What You Need:
What You Do:
- Encourage your child to tell you her favorite fairy tale. Don’t correct her if she gets some of the details wrong. Let this be her version. As she tells the story, ask her how she would draw various scenes or details. How do you show porridge is hot, or cold, or just right?
- When she is done telling the story, give her the paper and crayons and encourage her to draw something that you talked about. Is this enough for someone else to know the story? Probably not, so help her fill in the details.
- Start with the characters. Who is this story about? Who is the “good guy,” or hero, and who is the “bad guy,” or villain? Draw your own pictures while she draws her version.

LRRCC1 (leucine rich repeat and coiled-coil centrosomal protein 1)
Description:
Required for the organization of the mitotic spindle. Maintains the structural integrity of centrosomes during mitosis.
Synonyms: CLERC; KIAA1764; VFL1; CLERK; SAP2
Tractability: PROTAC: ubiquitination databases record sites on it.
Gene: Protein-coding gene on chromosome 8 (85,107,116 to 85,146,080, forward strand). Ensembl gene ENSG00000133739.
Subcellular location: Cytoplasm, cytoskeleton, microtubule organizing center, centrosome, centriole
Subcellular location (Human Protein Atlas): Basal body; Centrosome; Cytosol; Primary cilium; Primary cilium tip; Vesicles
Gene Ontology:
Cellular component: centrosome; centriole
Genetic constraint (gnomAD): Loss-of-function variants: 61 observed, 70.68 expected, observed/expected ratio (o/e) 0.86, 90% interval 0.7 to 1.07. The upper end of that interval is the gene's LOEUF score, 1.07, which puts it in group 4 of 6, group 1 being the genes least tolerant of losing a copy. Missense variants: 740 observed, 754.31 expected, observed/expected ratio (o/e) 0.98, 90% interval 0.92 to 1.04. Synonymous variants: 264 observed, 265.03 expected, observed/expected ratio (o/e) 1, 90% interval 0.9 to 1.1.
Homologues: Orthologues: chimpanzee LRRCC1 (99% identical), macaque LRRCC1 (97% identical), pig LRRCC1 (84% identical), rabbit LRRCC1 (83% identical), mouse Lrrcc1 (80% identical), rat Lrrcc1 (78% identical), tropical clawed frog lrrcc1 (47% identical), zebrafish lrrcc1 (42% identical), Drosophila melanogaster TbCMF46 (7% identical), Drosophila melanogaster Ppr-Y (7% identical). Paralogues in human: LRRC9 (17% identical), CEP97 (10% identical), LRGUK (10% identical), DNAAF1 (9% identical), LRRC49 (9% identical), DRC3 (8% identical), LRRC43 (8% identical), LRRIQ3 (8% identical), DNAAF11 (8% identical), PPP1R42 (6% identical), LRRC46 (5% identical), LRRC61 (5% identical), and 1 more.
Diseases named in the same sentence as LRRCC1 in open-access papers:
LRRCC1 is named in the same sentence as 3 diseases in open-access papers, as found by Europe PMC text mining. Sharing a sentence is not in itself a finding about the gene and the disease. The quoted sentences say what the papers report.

- Where does this story take place? Encourage her to draw a scene that shows the setting – Goldilocks peeking into the bear’s house or Jack climbing up the beanstalk.
- As she draws, lay the pictures out in the order they occur in the story. While she's developing this sequence, she'll see that pieces are still missing. Time for more drawing!
- After your child has completed her drawings, bind them together in a notebook or simply staple them together.
Start a fairy tale library of stories retold and illustrated by members of your family. Draw each other’s favorites to compare and contrast your versions of each tale. After everyone has done their favorite stories, you can explore other fairy tales at the library.